- November 23, 2016
We previously reported on the Fair Labor Standards Act’s (“FLSA”) new regulations, which were scheduled to go into effect as of December 1, 2016. The new regulations would require that, to be “exempt” from overtime compensation, an employee’s annual salary must be at least $47,476 ($913/week) (up from $23,666, or $455/week, under existing regulations). This would result in a change of status from exempt to non-exempt for millions of workers.
On November 22, 2016, a judge in U.S. District Court for the Eastern District of Texas issued a nationwide preliminary injunction enjoining the Department of Labor (“DOL”) from implementing or enforcing the new regulations. This is a temporary injunction, which means that the change can be implemented at a later date, depending on how the pending court cases are decided and whether the decision is appealed.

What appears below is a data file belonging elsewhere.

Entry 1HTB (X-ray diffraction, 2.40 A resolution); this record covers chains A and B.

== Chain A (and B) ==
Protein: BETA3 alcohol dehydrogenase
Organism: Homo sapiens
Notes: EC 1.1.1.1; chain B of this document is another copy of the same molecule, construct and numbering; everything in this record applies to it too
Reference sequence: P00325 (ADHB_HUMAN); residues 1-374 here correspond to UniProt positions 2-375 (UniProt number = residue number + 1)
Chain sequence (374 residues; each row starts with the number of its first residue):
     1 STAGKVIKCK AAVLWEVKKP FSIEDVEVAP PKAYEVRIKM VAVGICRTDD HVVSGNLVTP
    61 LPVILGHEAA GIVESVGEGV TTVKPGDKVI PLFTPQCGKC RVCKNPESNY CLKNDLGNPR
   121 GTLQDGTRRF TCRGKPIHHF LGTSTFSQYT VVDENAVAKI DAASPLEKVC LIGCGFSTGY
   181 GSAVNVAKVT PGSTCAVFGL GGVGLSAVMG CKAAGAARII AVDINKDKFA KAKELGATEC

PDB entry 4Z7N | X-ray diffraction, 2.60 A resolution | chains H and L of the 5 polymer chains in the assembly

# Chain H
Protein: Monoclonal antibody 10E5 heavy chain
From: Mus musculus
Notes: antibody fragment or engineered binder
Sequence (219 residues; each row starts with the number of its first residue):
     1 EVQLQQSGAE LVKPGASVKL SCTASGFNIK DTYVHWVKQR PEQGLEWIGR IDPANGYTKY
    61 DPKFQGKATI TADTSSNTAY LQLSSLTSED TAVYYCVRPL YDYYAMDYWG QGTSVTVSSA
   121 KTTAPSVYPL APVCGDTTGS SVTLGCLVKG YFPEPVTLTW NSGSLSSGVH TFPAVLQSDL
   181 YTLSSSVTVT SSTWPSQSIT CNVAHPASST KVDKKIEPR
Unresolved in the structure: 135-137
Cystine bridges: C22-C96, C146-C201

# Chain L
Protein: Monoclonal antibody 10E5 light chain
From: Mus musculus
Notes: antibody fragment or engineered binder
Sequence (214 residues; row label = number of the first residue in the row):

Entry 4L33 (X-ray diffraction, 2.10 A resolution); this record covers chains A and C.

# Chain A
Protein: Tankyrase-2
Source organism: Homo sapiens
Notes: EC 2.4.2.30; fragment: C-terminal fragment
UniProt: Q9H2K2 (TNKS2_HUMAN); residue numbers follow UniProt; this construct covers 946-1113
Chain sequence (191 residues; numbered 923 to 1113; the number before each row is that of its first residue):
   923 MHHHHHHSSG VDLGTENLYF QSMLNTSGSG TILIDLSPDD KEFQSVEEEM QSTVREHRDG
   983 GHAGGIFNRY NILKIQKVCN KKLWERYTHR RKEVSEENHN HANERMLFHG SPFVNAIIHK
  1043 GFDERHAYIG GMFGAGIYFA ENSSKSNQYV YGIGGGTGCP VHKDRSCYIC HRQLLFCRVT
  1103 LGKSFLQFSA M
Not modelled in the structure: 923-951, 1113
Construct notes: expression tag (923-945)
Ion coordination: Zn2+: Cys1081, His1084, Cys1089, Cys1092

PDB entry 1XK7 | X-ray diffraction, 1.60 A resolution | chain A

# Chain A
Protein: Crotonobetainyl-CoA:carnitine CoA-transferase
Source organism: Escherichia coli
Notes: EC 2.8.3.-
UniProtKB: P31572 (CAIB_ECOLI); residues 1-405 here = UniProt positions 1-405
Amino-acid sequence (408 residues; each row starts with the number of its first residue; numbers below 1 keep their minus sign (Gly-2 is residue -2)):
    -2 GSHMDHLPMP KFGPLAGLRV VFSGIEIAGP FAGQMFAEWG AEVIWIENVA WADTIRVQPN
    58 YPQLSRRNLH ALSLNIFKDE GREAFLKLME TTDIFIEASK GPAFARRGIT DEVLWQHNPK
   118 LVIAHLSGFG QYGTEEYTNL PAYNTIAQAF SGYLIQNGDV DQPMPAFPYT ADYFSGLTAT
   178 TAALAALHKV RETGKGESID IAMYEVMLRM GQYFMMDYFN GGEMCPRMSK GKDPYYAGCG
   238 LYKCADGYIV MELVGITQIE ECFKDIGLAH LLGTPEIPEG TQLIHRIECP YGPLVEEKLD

What Should Employers Do?
Because the ruling came so close to the December 1 effective date, it is possible that if you have employees who would be affected by this salary change, you have already informed them of that. You can certainly keep these changes in place. In fact, there is no law that prohibits employers from paying employees by the hour and providing them overtime pay. However, you may wish to take advantage of this reprieve and roll back the changes. In that case, we recommend advising employees that due to a legal challenge to the regulations, the changes will be halted until further notice.